4. It is contended by the learned vakil for the respondents that the form of this judgment shows that the learned Judges in appeal, while accepting the conclusion of the learned Chief Justice, did not accept his conclusion that ascertained rent must mean something which had been ascertained under the provisions of the Rent Recovery Act. However that may be, it is asked with some pertinency by the vakil for the respondents why should the expression 'ascertainment of rent' be held to mean a suit to enforce acceptance of a patta. At first sight his objection sounds reasonable. It is further supported by the remarks in Duraisami Reddi v. Venkatachalam Pillai : AIR1915Mad756(2) where the suit was an inter-pleader suit brought by the tenants to ascertain whether they had to pay rent to the Government or to the landlord. Mr. Varadachariar contends that this has nothing to do with the present case. But in determining a matter which as far as I know is practically res integra I think the expression of opinion by the learned Judges of this Court may legitimately afford a guide to me in deciding this case. The learned Judges there say in reply to an argument that
where the right to the cess is in dispute between rival claimants the amount of rent is not an ascertained sum.
that if this argument is accepted, whenever rent is claimed by two members of the same family in opposition to each other, and although the question may arise incidentally, or by two rival landholders each claiming the right to himself, the period of limitation will not comni9nee till their dispute is finally adjudicated upon. We think this would be straining the language too far. They laid down that pleas of extenuation such as the bar of limitation have to be strictly construed ; consequently the only permissible plea must be found within the Article itself. In construing the opinion of the Privy Council they say
that in the opinion of their Lordships rent must be in suspense, and there must be proceedings to settle it.
5. In this case there has never been any dispute regarding the rate of rent and there were no proceedings to ascertain that rate. It may be said that an interpleader suit is a very different thing from a suit to enforce acceptance of a patta. But it seems to me clearly from the judgment of their Lordships in this case that it is only a matter of degree and that unless the summary suit is strictly a suit to ascertain the rate of the rent there will be no extenuation of limitation. It is admitted that the second clause in Schedule A No. 8 was inserted in consequence of the judgment of their Lordships in 27 Madras and it being therefore admitted that was a casa strictly of the ascertainment of the rate of rent, I think with -respect, the opinion of the learned Judges in 27 M.L.J. ought to be accepted on a matter of limitation.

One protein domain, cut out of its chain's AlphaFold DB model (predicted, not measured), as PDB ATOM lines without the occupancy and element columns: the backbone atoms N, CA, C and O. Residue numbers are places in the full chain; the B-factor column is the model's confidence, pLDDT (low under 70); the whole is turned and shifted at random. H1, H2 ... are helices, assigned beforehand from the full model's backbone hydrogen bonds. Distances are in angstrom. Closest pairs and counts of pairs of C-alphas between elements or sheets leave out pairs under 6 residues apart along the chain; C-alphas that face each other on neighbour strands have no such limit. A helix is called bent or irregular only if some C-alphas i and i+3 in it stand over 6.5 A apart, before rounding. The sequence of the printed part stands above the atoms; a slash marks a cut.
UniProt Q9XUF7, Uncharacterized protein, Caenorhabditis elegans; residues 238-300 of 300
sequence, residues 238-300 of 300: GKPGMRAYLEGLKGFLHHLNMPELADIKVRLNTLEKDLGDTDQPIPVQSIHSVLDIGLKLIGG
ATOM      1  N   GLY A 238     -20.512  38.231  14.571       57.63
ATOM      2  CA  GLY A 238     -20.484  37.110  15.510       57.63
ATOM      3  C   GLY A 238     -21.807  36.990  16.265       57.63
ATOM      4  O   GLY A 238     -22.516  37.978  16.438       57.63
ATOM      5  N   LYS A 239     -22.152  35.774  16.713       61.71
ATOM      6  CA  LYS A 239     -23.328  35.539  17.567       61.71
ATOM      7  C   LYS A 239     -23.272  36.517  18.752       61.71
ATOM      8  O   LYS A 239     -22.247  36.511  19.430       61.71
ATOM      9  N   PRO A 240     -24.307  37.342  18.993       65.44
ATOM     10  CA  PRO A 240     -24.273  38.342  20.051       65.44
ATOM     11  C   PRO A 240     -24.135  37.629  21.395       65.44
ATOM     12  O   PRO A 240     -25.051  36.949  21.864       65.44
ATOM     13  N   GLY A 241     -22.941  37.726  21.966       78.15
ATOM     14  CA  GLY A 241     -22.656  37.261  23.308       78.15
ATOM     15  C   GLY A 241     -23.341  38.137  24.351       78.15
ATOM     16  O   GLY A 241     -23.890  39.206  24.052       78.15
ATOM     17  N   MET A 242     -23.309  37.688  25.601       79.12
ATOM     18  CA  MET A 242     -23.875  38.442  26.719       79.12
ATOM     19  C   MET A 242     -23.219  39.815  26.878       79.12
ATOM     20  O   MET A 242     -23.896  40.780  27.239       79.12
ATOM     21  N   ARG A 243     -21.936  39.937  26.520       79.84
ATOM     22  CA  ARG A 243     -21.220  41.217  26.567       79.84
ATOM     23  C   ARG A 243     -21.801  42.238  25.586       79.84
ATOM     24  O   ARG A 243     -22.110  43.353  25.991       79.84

6. It was argued by the respondents that the review ought not to have been allowed by the Revenue Officer in 1911 on the ground that the discovery of the authority in 36 Mad 438, does not constitute any reason under the Civil Procedure Code for allowing a review. I should have been inclined to agree with this if any evidence on the point had ever been taken. It is not referred to in the judgment of the learned District Judge from which the appeal is now taken. It is said that it is referred to in the grounds of appeal to the lower Court. The grounds are in print and Ground 3 is relied upon. The print reads as follows:
The lower Court ought not to have allowed the relief sought for by the plaintiff.
7. It is said that the word 'relief' is a misprint for 'review' This is the first time that this has ever been raised in the grounds of appeal. Appeal is made to Section 115 of the Code of Civil Procedure on the ground that the lower Court's exercise of a jurisdiction not vested in it was assumed in June 1911 or about 14-1/2 years ago. In a matter of discretion I am decidedly averse to interfere in the circumstances of this case.
8. I am therefore of opinion on the main question that the words 'ascertaining the rent' and 'by which the rent is finally ascertained' must be restricted to the actual rate of rent and I cannot from the observations relied on in the judgment of the learned ex-Chief Justice, say that any proceeding necessary to enable the land-lord to sue for rent is within the words of the Article. The appeal therefore fails and as I am assured that the same considerations apply to all they will all be dismissed with costs.